Lewis Hamilton proved the furore surrounding his future is firmly at the back of his mind by grabbing pole for tomorrow’s Italian Grand Prix.
Hamilton will lead away an all-McLaren front row at Monza as team-mate Jenson Button, runner-up in this race on the last three occasions, starts second, the duo split by a tenth of a second.
Remarkably, for the first time this year, Felipe Massa managed to out-qualify Ferrari team-mate and championship leader Fernando Alonso who starts a lowly 10th.
Ferrari had employed slipstreaming tactics during the first two sessions to aid their cause, notably with Alonso quickest at the end of both.
Monza’s long straights lends itself to slipstreaming, but it all went horribly wrong for the Spaniard in Q3 as he made a mistake on both flying laps to leave himself in the midfield come the race.
Paul Di Resta conjured the best qualifying performance of his career with fourth, but sadly takes a five-place grid penalty for a gearbox change to his Force India, so will start ninth.
Michael Schumacher in his Mercedes and Sebastian Vettel for Red Bull will move up a place to fourth and fifth.
The same applies to Mercedes’ Nico Rosberg, Kimi Raikkonen in his Lotus and Sauber of Kamui Kobayashi who will start sixth, seventh and eighth, with Di Resta ninth and Alonso 10th.
For the second time in three races Mark Webber failed to qualify for the top-10 shoot-out, and for the third consecutive race Red Bull failed to get both cars into Q3 such has been their drop in pace of late.
Webber will start 11th after missing out on a top-10 shot by 0.067secs to Raikkonen in Q2.
Williams’ Pastor Maldonado qualified 12th, but the Venezuelan faces a 10-place grid penalty for two separate incidents in last Sunday’s Belgian Grand Prix, so will start 22nd.
From Q2, it means Sauber’s Sergio Perez, Bruno Senna in his Williams, Toro Rosso’s Daniel Ricciardo, Jerome D’Ambrosio for Lotus and the second Toro Rosso of Jean-Eric Vergne will all move up a place from their qualifying positions of 13th, 14th, 15th, 16th and 17th.
D’Ambrosio, standing in this weekend for Romain Grosjean who was handed a one-race ban for causing a first corner pile up at Spa, finished 0.7secs shy of Raikkonen in Q2.
In Q1, there was not the usual bun fight to avoid being the driver to drop out alongside the six regulars from Caterham, Marussia and HRT.
The cause of those usually in the mix was aided by Force India’s Nico Hulkenberg who ground to a halt at the first chicane just two minutes into the session.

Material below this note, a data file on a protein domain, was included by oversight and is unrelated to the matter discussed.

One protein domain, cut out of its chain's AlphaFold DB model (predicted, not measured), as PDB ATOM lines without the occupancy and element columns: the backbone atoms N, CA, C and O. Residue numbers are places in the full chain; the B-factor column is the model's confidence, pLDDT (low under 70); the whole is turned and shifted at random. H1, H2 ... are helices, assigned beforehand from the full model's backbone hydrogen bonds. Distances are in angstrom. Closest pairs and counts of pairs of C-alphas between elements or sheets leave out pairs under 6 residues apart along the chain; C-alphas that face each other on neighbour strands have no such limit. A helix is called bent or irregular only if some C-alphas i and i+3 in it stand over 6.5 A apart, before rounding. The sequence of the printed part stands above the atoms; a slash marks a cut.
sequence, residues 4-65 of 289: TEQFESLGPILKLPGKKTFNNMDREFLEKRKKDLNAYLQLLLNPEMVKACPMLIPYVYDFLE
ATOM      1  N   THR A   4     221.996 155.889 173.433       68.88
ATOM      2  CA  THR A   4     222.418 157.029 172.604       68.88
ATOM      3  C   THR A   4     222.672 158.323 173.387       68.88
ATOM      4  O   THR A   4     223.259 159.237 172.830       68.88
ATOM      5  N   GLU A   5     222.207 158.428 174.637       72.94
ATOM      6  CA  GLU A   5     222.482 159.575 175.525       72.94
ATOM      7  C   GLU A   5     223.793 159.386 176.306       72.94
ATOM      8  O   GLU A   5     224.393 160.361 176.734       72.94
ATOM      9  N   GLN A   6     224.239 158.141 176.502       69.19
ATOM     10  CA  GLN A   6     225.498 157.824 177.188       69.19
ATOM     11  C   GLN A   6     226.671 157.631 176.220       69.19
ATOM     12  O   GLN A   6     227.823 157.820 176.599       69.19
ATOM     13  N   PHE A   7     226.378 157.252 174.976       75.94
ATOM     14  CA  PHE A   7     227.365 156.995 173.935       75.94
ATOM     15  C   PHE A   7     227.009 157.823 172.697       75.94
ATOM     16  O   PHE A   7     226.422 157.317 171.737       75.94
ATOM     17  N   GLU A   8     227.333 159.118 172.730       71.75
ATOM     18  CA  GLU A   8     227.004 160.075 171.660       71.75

It means the 25-year-old German will start at the back of the grid, albeit the team will have to apply to the stewards for permission to do so given he failed to set a time.
Ahead of Hulkenberg in 17th and 18th, given Maldonado’s penalty, will be the Caterham duo of Heikki Kovalainen and Vitaly Petrov, the Russian celebrating his 28th birthday today.
Timo Glock and Charles Pic will start 19th and 20th for Marussia, with Narain Karthikeyan 21st ahead of Maldonado.
Significantly for the Indian he out-qualified team-mate Pedro de la Rosa for the first time this season on the occasion of the Spaniard’s 100th grands prix.
Hamilton barely showed a glimmer of emotion after completing the team's third all front row for McLaren this season.
He said: “Congratulations to the team. I managed to get a half-decent lap at the end of Q3, and it’s great to have me and Jenson on the front.”
Asked as to the distractions this week, with speculation linking him with a move to Mercedes, Hamilton was dismissive.
“I haven’t had any distractions this weekend, so it’s been quite positive, enjoying the support of my family and friends,” added Hamilton.
Button, winner six days ago in Spa, echoed Hamilton’s sentiments with regard to the front row as he said: “It’s great for us. The last few races shows our strength.
“But even being on the front row it’s not going to be an easy race, but it’s the best place to be.”
Massa, meanwhile, had no answer as to what went wrong with team-mate Alonso as he said: “I think he had a problem in Q3.
“I don’t know what, but I’m happy with the lap I did. I always took care of the tow, but then on my last lap I was out of the tow and I did my best lap.”